When I first started researching for my book, I had a conversation with a very distinguished food historian. As I enthused about the marvels of wheat, she warned me that people who begin to immerse themselves in the history of grain tend to bore everyone around them, as inevitably, no-one finds the subject as fascinating as they do. How right she was.
Bear with me. I am simply enthralled by the shaggy green-gold grain, thick on the fields and hills around my home. It is the purest expression of this land in its prime, at the height of spring.
Over the past few weeks, the wheat harvest has been unfolding, as it has year after year for millennia. Yet unlike in the past, the vast majority of the wheat grown in this part of the Galilee is destined to become animal feed.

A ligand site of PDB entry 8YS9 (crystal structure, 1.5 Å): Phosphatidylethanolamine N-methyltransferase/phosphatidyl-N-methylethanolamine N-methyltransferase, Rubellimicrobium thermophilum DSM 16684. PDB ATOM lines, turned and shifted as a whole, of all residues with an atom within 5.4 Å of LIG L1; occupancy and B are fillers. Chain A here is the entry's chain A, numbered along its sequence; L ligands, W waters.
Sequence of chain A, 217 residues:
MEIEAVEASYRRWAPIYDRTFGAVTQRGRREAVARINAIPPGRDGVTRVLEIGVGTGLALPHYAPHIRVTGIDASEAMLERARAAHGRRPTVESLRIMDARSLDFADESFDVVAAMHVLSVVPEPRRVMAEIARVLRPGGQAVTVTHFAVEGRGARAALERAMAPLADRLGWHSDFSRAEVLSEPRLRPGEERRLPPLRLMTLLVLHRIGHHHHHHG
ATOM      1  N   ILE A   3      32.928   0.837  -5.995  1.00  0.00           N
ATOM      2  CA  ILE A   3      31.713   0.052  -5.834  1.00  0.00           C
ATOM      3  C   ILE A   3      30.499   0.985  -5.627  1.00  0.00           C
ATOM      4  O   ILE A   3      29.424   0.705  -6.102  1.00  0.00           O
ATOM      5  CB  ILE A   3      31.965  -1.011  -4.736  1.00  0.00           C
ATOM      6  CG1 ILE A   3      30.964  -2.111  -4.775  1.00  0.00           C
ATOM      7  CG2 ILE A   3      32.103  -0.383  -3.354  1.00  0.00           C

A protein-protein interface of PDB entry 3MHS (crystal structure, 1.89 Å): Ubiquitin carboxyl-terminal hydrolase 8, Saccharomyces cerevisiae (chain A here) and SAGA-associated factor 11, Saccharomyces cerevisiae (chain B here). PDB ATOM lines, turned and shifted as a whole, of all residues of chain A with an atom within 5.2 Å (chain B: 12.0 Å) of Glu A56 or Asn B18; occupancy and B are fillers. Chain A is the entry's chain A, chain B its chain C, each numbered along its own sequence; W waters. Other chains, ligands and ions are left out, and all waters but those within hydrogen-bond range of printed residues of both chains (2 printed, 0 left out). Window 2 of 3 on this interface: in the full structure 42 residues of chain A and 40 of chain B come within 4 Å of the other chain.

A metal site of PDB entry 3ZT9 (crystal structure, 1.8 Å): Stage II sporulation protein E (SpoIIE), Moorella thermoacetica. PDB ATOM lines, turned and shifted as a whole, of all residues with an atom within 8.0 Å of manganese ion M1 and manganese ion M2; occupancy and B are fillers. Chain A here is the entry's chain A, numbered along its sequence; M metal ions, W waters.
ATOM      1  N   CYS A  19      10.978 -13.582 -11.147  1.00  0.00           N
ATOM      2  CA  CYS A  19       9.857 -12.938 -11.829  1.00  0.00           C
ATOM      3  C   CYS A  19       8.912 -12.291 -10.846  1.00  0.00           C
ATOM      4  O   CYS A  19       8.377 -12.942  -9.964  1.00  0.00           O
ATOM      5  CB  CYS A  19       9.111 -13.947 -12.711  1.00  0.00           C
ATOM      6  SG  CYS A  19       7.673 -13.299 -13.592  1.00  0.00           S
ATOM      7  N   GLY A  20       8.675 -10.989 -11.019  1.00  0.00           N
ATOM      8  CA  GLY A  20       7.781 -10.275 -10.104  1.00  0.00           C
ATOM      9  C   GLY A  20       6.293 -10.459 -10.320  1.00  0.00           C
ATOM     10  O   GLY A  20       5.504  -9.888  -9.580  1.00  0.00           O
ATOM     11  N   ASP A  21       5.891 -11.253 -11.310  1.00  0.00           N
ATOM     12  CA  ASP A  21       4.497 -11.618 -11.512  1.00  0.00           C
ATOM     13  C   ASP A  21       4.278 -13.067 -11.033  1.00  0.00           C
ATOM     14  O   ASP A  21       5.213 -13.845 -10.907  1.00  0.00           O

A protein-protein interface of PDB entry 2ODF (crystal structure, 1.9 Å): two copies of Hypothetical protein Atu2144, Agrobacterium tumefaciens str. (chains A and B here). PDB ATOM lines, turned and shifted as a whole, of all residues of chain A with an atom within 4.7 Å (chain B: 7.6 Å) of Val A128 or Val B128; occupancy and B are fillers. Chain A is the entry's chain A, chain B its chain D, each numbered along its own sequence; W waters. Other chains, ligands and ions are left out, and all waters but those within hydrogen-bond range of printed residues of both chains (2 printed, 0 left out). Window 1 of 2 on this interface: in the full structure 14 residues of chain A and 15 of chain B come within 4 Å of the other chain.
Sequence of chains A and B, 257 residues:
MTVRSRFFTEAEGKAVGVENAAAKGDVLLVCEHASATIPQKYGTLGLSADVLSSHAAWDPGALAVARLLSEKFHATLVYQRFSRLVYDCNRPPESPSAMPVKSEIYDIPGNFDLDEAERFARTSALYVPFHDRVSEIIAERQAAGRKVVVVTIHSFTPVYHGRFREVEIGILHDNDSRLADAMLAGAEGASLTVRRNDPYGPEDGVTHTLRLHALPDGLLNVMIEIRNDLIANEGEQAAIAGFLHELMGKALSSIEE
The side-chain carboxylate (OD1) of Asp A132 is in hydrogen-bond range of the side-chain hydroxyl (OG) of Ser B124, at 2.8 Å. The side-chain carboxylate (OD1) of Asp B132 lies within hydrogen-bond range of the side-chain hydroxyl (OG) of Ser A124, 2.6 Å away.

Fields of tender green wheat have already been cut for making silage during the Passover holiday. And now, in other fields, wheat shorn by a combine and deposited in long strips lies drying in the sun. Why is that wheat cut now, I asked Ron, the former dairyman, and left out for days on end? To make hay, he answered. It must dry before being collected into bales. Nutritious and easy to store and keep over time, wheat for cows offers many of the same advantages as it does for humans.
The danger, Ron went on, is rain. If the drying grain gets soaked, fermentation and rot can set in, ruining the entire crop. The gathering gray clouds suddenly seemed more ominous. This, I realized, is the unspoken imperative of why one should make hay while the sun shines.